FIG. 3 shows a block diagram of an IEEE 802.3 compliant physical layer device according to one embodiment of the present invention. In one embodiment, a physical layer device 300 is configured according to the Xenpak Specification. Physical layer device configuration information and instructions used by a system controller 301 are stored in EEPROMs 350a to 350n. The content of the EEPROMs can be downloaded to a shadow RAM 307 in the physical layer device 300, and updated by uploading the content of the shadow RAM 307. Specifically, on start up, the EEPROM contents are dumped into the shadow RAM 307. When the system controller 301 wants to read the EEPROMs, it reads the shadow RAM 307. When the system controller 301 wants to write to the EEPROMs, it writes the shadow RAM 307, and then the entire contents of the shadow RAM 307 are dumped into the EEPROMs.

When both the system controller 301 and the EEPROMs 350 want to access the shadow RAM 307 at the same time, an arbiter for RAM access 306 gives the priority to the system controller 301. The EEPROMs can access the shadow RAM 307 only after data transfer between the system controller 301 and the shadow RAM 307 is finished.

In this embodiment, the physical layer device 300 uses a two-wire serial interface bus 302 to access the EEPROMs 350, and a two-wire serial interface bus 304 to communicate with the system controller 301. It should be understood that the present invention can be used with other types of buses as well. Bridges 303 and 305 are used to filter the traffic.

Most of the time the system controller 301 controls the communication channels through MDC, MDIO and the shadow RAM 307. The instructions and physical layer device configuration information are retained in the EEPROMs 350 when power is lost, and are reloaded to the shadow RAM 307 when power returns. When it is time to update the content of the EEPROMs, the system controller 301 writes the updates to the shadow RAM 307 first, and then uploads the content of the shadow RAM 307 to the EEPROMs.

Skilled artisans would appreciate that the physical layer device 300 shown in FIG. 3 further comprises EEPROM readers and register configurators, and some portions of the PMD, PMA, and PCS. These circuits are omitted from FIG. 3 for the sake of brevity.

FIG. 4A shows a block diagram of an IEEE 802.3 compliant physical layer device according to another embodiment of the present invention. In addition to the blocks shown in FIG. 3, a physical layer device 400 further comprises an access control interface 408 and a bridge 409. The bridge 409 enables transferring data to and from the EEPROMs one byte at a time by defining a set of registers. In one embodiment, the bridge 409 defines the following three registers: 1.8001, 1.8002, and 1.8003.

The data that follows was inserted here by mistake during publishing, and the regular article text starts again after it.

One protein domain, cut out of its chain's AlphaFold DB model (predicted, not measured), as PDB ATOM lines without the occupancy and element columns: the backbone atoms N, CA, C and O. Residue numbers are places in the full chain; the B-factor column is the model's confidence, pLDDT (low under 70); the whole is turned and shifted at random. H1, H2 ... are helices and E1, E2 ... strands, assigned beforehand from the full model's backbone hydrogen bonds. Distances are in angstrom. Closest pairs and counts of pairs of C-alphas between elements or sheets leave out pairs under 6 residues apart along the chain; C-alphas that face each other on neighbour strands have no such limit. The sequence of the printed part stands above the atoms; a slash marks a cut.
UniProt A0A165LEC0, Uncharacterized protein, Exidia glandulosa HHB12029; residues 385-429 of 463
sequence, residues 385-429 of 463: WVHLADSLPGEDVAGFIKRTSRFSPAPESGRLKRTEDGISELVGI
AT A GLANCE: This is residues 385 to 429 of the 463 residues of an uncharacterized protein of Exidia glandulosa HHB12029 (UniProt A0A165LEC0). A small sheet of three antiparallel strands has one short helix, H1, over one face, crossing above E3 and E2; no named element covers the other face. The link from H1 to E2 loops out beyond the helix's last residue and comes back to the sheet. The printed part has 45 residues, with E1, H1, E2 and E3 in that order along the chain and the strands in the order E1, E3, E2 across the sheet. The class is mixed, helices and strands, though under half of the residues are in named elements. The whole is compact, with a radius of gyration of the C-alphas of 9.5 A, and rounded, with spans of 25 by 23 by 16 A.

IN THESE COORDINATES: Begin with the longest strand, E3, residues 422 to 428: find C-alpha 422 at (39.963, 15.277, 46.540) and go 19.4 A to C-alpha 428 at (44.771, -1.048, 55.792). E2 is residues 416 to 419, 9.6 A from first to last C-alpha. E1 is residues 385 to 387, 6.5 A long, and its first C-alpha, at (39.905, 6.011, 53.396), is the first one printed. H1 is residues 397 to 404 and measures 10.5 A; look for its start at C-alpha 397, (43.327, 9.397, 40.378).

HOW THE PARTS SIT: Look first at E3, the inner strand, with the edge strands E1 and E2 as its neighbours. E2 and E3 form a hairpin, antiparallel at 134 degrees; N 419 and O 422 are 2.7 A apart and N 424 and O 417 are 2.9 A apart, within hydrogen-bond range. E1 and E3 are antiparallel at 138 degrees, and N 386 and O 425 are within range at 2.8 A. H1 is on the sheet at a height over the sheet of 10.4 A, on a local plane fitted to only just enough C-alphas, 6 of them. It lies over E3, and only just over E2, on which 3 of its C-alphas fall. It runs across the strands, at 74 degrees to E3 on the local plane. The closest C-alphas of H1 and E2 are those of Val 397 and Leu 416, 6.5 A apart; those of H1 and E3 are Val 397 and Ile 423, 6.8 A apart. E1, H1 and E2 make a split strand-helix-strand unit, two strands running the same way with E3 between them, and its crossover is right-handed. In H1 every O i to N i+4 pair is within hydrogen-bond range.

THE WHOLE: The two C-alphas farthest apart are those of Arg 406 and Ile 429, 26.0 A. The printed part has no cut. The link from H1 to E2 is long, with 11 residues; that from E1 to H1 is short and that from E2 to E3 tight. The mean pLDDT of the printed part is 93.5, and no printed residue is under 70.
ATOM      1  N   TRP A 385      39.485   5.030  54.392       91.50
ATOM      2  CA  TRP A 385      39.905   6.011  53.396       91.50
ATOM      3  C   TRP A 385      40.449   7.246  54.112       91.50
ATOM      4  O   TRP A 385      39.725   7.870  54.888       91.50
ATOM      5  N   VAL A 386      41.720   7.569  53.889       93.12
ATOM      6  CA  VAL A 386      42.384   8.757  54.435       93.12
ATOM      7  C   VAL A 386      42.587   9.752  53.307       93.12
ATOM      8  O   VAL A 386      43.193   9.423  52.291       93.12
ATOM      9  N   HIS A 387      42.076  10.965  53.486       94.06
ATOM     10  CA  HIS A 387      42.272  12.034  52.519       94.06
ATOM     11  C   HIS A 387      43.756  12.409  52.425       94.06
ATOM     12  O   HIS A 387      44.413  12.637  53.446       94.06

Non-Volatile Memory Address Register
RegisterFunctionSettingModeHW RstSW Rst
1.8001.15:9Bus AddressBus AddressR/W0000000Retain
1.8001.8Read/Write1 = Read, 0 = WriteR/W1Retain
1.8001.7:0ByteByte AddressR/W00Retain
Address

Non-Volatile Memory Read Data and Status Register
RegisterFunctionSettingModeHW RstSW Rst
1.8002.15:11Reserved00000RO00000000000000
1.8002.10:812C Status000 = ReadyRO, LH0000
001 = Command Done - No Error
010 = Command in Progress
011 = Write done but readback
failed
100 = Attempt to write protected
location
no write command issued
101 = Command Failed
110 = Reserved
111 = Bus Busy, Command
Ignored
1.8002.7:0Read DataRead DataRO0000

Non-Volatile Memory Write Data and Control Register
HWSW
RegisterFunctionSettingModeRstRst
1.8003.15:12EEPROM 0000 = EEPROMR/W1010Retain
Write Timetakes 0 ms to
write
0001 = 1.05 ms
. . .
1.8003.11:10Reserved00R/W00Retain
1.8003.9Automatic read 1 = Read back, R/W0Retain
back after write0 = no read back
1.8003.8Bus SpeedR/W0Retain
1.8003.7:0Write DataWrite DataR/W00Retain

When a read operation to the EEPROM is required, the byte address is written to register 1.8001.15:9 and 1.8001.7:0 respectively with register 1.8001.8 set to 1. Once the register 1.8001 is written, a read operation commences only if the bus is free. The byte that is read is stored in register 1.8002.7:0. The status of the read operation is stored in register 1.8002.10:8.

While the read operation is pending, register 1.8002.10:8 is set to 010. Once the read operation is completed, the register 1.8002.10:8 is set to 001, indicating that the read operation completed without error. The register 1.8002.10:8 is set to 101 if the read command is aborted when the EEPROMs do not acknowledge properly. The register 1.8002.10:8 is set to 111 if the bus is busy when register 1.8001 was written.